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Wine harvest in Crete

The history of wine in Crete and its bonds with the island dating even further back than the Homeric epics. 

To Minoan time the population cultivated their land and tasted what it so generously offered – the main products Cretans successfully cultivated and traded were olive oil, cereals, and wine.
Vine has known about 4000 years of systematic cultivation in Crete! No wonder that the oldest wine-press (3500 years old) was found in the region of Vathipetro. Apart from the wine-press, impressive amphorae, vast underground wine storage facilities, and relevant drawings in all Minoan Palaces provide evidence not only of wine’s central role in the life of the island but also of the sophistication of the Minoans’ know-how

Take part in the grape harvest 

If you visit Crete in September, the white, red, and pink juicy grapes will definitely grab your attention and maybe you would like to learn more about the local viticulture or be there at the harvest and read the grapes yourself.

Wine harvest Magarikari

There are many types of grapes that have different colors and unique tastes. The most important native varieties in Crete are Kotsifali, Liatiko, and Mandilari.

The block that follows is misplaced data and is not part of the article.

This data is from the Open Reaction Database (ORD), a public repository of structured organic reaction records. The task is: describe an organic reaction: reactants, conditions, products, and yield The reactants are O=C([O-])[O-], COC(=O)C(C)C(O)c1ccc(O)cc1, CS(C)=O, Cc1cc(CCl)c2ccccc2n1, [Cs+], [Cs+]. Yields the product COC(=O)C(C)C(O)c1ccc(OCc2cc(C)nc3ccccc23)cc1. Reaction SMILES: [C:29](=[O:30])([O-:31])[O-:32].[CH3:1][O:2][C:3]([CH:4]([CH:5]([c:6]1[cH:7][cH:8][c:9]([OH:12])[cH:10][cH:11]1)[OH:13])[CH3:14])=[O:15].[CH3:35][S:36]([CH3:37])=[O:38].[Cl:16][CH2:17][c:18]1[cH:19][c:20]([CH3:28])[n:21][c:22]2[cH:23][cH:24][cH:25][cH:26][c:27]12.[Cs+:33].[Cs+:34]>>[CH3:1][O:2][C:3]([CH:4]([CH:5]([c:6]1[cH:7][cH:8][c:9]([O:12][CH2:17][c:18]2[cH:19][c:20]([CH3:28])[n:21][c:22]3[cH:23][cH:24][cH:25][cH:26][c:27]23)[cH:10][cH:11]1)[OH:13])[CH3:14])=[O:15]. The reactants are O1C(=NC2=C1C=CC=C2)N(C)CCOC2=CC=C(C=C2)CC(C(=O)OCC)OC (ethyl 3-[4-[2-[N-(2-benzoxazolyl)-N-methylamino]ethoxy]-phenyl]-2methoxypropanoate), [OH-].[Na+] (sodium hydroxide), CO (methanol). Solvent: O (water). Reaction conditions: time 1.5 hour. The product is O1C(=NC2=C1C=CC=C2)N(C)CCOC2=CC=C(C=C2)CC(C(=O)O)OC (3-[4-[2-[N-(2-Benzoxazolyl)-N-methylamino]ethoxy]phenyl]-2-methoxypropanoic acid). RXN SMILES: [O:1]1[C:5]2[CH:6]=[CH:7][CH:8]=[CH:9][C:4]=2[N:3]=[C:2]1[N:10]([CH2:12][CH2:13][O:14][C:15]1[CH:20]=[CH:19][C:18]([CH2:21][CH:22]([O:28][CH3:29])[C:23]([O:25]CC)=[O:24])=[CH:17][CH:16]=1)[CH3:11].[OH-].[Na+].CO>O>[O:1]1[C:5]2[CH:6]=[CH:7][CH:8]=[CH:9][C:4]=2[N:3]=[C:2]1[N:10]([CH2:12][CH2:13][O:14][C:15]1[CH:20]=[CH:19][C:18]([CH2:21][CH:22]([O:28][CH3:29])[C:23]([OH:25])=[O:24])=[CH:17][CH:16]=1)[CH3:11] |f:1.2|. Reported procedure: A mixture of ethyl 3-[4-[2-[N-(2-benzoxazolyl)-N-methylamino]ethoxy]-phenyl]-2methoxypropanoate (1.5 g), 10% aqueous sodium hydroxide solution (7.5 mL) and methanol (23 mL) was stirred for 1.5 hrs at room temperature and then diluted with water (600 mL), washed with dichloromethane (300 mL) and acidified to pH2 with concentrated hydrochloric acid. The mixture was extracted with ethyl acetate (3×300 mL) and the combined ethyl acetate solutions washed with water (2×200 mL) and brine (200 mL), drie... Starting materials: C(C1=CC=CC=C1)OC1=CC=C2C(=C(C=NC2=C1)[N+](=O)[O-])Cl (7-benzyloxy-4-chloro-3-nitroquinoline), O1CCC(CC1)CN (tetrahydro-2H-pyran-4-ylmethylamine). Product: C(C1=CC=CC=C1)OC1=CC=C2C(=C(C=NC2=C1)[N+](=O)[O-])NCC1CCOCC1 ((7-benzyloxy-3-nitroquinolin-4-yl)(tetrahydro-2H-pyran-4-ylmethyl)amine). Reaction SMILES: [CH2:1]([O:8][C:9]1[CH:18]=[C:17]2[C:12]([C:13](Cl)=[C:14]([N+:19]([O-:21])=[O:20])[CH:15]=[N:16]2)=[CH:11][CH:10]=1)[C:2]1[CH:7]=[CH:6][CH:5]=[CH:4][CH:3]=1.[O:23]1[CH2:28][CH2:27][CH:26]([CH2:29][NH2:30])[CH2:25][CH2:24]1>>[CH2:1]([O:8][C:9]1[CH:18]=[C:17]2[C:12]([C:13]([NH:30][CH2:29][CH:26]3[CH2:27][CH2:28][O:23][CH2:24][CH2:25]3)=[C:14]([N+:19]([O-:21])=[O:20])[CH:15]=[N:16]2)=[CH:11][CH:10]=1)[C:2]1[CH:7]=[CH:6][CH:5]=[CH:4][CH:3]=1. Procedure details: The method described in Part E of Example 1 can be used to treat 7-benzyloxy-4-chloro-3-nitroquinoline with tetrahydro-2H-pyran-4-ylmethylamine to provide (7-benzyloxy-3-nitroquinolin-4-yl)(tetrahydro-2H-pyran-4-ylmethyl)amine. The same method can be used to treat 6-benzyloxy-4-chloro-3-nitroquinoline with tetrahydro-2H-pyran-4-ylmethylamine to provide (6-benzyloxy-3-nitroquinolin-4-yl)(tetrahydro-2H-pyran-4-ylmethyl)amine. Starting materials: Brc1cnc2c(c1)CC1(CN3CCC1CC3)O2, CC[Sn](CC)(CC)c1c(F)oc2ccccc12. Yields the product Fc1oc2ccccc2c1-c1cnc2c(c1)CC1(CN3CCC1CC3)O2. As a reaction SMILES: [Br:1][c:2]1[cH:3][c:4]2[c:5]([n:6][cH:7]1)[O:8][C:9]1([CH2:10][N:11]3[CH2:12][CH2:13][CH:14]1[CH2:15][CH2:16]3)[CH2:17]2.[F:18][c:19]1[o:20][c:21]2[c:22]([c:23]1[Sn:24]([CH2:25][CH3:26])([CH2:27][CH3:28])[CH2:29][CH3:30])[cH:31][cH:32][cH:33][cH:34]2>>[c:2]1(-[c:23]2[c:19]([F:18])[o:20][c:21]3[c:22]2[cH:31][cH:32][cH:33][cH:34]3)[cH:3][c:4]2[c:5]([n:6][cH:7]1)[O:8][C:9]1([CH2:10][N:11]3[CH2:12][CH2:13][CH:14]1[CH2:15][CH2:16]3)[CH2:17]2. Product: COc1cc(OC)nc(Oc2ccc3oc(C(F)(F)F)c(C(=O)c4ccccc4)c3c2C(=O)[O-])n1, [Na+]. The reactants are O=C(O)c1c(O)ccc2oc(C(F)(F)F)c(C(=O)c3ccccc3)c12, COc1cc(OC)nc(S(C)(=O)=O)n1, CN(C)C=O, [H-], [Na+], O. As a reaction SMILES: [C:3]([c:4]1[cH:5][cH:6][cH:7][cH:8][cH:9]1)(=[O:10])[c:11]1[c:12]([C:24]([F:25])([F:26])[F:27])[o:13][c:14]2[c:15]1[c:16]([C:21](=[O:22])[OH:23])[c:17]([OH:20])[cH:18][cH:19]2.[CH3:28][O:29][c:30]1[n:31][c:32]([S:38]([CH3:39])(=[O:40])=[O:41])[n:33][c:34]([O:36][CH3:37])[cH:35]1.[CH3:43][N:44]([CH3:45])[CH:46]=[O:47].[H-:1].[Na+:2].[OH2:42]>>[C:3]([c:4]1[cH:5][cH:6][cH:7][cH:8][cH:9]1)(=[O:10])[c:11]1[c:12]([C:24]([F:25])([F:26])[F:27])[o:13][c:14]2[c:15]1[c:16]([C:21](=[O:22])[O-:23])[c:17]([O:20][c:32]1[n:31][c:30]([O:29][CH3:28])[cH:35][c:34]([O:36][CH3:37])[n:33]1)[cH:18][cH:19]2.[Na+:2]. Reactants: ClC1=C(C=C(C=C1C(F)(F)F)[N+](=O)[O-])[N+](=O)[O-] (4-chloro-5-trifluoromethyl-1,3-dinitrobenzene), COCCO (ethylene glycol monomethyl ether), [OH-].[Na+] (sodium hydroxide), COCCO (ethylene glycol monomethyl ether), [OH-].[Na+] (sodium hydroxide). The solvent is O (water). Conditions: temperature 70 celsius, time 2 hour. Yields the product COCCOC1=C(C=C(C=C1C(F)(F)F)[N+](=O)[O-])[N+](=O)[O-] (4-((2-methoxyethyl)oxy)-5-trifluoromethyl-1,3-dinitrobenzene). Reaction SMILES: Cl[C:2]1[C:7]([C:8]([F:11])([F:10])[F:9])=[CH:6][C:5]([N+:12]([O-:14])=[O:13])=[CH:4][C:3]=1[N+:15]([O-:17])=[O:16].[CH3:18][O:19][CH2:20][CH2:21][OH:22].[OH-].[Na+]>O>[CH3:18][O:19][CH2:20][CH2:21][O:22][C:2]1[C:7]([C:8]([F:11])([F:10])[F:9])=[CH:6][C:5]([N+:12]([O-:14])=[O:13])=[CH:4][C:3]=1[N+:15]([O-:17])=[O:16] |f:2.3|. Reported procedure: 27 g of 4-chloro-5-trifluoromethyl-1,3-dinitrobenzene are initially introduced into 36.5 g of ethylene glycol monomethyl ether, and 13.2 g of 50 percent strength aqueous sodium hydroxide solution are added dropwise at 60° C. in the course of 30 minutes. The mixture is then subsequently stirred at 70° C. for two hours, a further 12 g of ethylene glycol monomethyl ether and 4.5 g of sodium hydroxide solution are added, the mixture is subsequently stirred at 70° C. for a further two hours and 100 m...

Kotsifali is red and has a fixed alcohol content, Liatiko is a very old grape variety with a unique taste – a mix of dry and sweet. The next is known as the “King of the Local Grapes” – Mandilari, which is very dark in color and has good acidity.

A great experience – from the grape harvest to the pressing of the grapes to the finished wine.

Harvest time is from mid-August to the beginning of October and if you come to Crete at the right time of year, you can experience the grape harvest yourself. We joined the local winemakers Antonis and Kostas from Magarikari for one day and drove with them to the vineyards on Psiloritis.

With off-road vehicles, we climbed up to the mountains above Magarikari, where the family’s vineyards are located. After a short briefing, we cut the ripe grapes with sharp knives and placed them in the prepared baskets, each one in a row so that one does not get in each other’s way.

The baskets filled with grapes are brought to the “Farmer House”, where the wine press is located. There the grapes are crushed with the bare (clean) feet and the grape juice, called “must”, is poured into large wooden or metal barrels, in which it ferments for a while until it turns into the delicious wine almost all Cretan families drink with meals.

But not only wine is made from the juice of the grape. Sweet dishes are made from part of the must: grape jelly, grape jelly sausages, etc. Furthermore, an excellent vinegar is made from the wine, which is used in cooking. Fresh grape leaves filled with a mixture of apples, raisins, and sugar or with rice are particularly tasty!

The press residue, called “pomace”, is used as the starting material for making brandy. It is also part of the happy time of the grape harvest. In October or November, the raki is “distilled” in a festive atmosphere 

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